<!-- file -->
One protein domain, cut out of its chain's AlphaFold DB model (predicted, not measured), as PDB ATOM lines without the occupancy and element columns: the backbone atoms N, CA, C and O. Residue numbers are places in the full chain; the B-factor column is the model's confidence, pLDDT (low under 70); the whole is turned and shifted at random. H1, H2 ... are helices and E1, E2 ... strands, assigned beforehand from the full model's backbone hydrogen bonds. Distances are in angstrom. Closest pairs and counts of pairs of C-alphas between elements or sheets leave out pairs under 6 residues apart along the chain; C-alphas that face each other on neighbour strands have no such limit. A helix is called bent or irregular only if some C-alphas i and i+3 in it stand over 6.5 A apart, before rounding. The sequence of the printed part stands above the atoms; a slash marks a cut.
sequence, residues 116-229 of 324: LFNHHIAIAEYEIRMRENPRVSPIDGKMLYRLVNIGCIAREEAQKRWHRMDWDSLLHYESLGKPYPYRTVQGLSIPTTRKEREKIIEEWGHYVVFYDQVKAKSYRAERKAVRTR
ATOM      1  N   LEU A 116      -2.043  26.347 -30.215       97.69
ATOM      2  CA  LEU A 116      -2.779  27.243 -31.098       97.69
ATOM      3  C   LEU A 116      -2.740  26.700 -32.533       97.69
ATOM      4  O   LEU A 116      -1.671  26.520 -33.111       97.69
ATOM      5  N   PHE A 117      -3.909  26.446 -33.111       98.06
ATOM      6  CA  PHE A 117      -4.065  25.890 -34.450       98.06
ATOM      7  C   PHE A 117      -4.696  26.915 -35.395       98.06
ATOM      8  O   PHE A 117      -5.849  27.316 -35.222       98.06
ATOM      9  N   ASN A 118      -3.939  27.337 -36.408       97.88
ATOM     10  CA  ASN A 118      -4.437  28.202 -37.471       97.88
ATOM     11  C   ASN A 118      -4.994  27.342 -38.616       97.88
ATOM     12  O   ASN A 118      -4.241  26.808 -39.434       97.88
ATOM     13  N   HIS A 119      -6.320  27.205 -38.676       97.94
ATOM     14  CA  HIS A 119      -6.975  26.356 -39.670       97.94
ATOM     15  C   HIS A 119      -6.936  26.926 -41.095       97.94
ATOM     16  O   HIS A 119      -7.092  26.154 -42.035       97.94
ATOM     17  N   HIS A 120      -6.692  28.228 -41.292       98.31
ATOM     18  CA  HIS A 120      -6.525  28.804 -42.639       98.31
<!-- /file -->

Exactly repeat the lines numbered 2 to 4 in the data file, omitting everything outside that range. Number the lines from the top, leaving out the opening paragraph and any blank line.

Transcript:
ATOM      1  N   LEU A 116      -2.043  26.347 -30.215       97.69
ATOM      2  CA  LEU A 116      -2.779  27.243 -31.098       97.69
ATOM      3  C   LEU A 116      -2.740  26.700 -32.533       97.69